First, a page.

Friday, February 3, 2012

Reality Check on Joule

Companies entering commercialization tend to make some pretty bombastic claims. Among them is a company called Joule Unlimited, which was recently reported by Biofuels Digest to claim a yield of up to 25,000 gallons of ethanol per acre from the sugar produced by their product, comparing it to a yield of roughly 800 gallons per acre planted in sugarcane.

Numbers like that don't tend to inspire confidence in me. Over thirty times the yield? Time for a reality check.

There are really two ways we could go about this. The simplest one is to simply compare the amount of energy in the ethanol Joule claims to yield and compare it to the amount of insolation, or solar input. That's right, it's the chemical engineer's old friend, the energy balance.

For context, there are a couple of things that we should know. Sugarcane gathers energy Since Joule's system uses cyanobacteria, we can look at typical photosynthetic efficiencies among plants and microorganisms - for high efficiency plants like sugarcane, 1%; for high efficiency blue-green algae, 2-3%. Finally, we need to take a look at what solar resources are available. This map comes originally from NREL and describes the input to a tracking solar panel (it follows the sun), so it should serve as a good proxy. Let's take a good insolation value in the US to be 6 kWh/m^2/day.

For a 25,000 gallons of ethanol per acre per year yield, the energy content is 2.22e6 MJ. On the other side of the equation, total solar input is 3.2e7 MJ/acre over the course of a year. If we divide the two to get a simple efficiency, we get about 7%.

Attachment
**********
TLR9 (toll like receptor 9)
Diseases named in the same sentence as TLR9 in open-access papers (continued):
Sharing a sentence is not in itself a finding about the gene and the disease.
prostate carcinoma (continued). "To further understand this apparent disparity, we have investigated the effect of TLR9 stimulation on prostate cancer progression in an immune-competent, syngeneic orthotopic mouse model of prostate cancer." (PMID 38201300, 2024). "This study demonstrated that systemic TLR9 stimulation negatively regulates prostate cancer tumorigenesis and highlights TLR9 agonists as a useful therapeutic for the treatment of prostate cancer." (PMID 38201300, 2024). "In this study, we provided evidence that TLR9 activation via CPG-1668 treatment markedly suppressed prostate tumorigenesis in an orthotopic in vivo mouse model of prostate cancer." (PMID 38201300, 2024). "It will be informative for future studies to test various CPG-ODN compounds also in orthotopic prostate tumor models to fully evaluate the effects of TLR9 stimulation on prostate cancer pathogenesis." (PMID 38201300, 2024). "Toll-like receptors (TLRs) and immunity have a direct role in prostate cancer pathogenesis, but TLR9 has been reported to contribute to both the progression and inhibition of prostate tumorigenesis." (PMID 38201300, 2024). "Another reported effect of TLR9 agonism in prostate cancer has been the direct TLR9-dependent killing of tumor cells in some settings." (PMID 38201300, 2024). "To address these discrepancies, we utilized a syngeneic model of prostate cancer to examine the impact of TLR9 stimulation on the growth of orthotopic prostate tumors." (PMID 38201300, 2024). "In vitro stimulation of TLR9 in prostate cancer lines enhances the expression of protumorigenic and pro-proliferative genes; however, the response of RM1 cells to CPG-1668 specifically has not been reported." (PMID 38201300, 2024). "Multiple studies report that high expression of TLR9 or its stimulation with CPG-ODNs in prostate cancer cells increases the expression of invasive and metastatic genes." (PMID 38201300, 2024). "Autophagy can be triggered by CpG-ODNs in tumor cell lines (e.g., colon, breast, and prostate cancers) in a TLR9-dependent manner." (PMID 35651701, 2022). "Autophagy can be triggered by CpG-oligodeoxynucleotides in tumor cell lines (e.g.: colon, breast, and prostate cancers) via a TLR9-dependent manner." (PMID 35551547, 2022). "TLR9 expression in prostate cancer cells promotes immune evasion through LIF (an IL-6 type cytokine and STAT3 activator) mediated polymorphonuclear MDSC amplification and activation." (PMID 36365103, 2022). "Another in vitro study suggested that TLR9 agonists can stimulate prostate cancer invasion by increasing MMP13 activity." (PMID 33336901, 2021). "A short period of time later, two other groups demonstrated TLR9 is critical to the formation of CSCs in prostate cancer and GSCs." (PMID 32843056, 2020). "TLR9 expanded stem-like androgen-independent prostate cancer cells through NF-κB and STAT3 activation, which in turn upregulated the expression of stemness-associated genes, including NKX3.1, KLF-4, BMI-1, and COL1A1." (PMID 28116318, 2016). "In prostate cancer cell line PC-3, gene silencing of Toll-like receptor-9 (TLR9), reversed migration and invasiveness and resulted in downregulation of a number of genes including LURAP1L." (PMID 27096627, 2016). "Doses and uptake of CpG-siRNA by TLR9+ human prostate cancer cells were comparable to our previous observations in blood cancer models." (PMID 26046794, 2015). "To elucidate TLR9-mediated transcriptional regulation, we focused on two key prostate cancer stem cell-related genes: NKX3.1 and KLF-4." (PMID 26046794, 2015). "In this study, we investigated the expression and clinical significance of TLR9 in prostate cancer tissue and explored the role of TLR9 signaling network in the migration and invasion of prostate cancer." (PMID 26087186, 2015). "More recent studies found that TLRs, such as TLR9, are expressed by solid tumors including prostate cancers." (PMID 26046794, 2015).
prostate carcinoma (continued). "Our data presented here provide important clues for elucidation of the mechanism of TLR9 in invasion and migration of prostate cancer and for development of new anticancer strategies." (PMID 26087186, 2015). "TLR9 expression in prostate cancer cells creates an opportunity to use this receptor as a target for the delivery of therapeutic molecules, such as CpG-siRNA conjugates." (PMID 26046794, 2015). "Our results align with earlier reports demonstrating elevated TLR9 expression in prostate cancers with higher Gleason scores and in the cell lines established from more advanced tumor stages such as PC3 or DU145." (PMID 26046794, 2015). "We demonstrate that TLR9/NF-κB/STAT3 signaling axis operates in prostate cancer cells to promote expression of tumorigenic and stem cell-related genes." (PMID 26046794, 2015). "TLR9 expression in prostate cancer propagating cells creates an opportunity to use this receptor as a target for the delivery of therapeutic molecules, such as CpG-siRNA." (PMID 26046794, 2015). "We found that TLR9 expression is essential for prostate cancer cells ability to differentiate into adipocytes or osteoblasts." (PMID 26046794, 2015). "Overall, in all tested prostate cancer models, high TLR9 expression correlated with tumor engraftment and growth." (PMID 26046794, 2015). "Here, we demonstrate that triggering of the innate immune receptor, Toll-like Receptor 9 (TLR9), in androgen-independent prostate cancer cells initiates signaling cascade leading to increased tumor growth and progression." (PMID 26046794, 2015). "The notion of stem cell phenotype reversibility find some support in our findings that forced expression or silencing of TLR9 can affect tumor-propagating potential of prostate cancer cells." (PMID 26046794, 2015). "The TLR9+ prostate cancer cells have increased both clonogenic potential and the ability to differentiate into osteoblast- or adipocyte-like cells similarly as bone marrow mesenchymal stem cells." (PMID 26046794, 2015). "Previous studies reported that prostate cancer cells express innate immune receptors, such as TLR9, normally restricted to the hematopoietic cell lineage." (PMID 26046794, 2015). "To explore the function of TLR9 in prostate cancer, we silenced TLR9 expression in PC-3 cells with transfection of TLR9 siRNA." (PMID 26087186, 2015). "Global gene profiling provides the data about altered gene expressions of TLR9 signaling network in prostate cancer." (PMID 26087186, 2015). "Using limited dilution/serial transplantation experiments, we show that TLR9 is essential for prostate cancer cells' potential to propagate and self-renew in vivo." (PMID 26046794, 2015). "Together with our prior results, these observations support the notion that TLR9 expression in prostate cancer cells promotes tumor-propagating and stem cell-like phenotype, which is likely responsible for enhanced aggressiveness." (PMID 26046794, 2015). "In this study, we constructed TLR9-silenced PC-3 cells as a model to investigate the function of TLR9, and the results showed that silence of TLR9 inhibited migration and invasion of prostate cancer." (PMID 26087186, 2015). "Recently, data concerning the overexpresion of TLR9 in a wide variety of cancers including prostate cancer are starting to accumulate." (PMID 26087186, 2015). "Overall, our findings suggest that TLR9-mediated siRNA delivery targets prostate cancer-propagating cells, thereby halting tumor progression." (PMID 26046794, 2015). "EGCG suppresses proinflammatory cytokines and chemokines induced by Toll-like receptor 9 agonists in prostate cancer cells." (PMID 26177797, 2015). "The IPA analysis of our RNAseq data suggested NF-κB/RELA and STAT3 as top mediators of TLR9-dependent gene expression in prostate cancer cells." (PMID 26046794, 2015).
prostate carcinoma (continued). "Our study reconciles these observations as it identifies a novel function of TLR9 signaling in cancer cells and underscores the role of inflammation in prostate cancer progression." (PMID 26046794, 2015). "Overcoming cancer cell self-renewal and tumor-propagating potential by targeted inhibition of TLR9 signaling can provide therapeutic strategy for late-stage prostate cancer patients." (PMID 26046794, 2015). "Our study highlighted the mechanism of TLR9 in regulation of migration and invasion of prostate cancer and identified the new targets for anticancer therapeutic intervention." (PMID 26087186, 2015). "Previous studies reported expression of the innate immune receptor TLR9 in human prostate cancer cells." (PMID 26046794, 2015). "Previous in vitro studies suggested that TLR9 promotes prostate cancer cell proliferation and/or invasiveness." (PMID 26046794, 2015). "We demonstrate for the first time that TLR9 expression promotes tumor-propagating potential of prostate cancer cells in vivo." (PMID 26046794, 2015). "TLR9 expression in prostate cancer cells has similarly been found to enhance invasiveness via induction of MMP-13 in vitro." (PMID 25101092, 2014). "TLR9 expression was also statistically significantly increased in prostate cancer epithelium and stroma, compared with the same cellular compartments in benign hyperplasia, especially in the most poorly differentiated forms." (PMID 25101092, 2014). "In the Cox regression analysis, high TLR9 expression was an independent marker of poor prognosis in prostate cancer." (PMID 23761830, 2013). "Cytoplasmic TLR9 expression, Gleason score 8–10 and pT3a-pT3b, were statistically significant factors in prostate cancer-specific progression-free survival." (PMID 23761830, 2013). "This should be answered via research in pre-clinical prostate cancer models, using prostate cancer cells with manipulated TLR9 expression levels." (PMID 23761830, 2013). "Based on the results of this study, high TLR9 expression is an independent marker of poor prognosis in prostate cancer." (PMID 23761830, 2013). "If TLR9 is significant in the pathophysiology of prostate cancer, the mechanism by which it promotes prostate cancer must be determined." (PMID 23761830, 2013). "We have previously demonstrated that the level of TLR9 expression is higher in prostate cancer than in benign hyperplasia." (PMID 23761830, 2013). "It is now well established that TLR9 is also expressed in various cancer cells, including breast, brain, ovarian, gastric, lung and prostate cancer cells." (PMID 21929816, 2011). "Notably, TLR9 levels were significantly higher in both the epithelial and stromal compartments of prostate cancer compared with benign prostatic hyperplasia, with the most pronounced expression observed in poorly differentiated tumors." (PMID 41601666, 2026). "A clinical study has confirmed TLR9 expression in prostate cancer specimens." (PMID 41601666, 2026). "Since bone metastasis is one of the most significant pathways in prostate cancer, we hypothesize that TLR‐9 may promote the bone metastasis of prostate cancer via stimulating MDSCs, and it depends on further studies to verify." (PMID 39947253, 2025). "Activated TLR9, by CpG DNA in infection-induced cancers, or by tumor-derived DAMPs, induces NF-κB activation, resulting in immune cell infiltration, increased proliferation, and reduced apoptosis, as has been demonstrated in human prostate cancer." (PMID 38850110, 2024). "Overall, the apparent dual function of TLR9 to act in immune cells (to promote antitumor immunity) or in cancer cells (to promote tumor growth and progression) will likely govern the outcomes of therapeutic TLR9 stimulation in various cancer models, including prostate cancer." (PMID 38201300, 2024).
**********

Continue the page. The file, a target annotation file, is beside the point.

In reality, Joule's system is not designed to produce ethanol but sugar, which involves even greater energy input. However, we can already see that the claim that they have is more than twice what can be considered the best of what nature has produced, unless they really have discovered something that radically defies all previous biotechnology. If we assess this claim on the basis of sugar, then we're likely to discover even more ridiculous stuff, since the native sugar contains more energy than ethanol.

In an anaerobic fermentation, two ethanol molecules are produced from each sugar molecule. Returning again to what 25,000 gallons of ethanol implies, it's 1.62e6 moles, which implies an origin in about 8.1e5 moles of sugar. Wikipedia tells me the combustion enthalpy is -2805 kJ/mol, so the total production of Joule's claimed system is 2.27e6 MJ. This boosts the efficiency up to about 7.1%, not much more, but still twice as good as the best nature produces.

Joule has failed the reality check. That was an ideal case, where we assumed no photosynthetic metabolism to help the bacteria in cellular processes or reproduce; the likely metabolic requirements to produce the sugar means the claimed efficiency of the cyanobacteria Joule uses must be even higher. Their photosynthesis levels are, roughly speaking, over two times higher than I'd even believe advanced biotech is able to produce on the basis of sugar yields alone; if you include cell growth and other uses of the sugar, I'd estimate four or five.

This analysis does not say that Joule will not have a great product. This is also not to say that Joule isn't run by smart people. Note that even reducing their reported yield by a full order of magnitude is still about three times better than sugarcane, the one first generation biofuel that is truly, in my opinion, going to be with us to the end. But these incredibly bombastic claims are emblematic of a lot of biofuels companies pretty much playing very fast and loose with science, and hoping nobody will notice.

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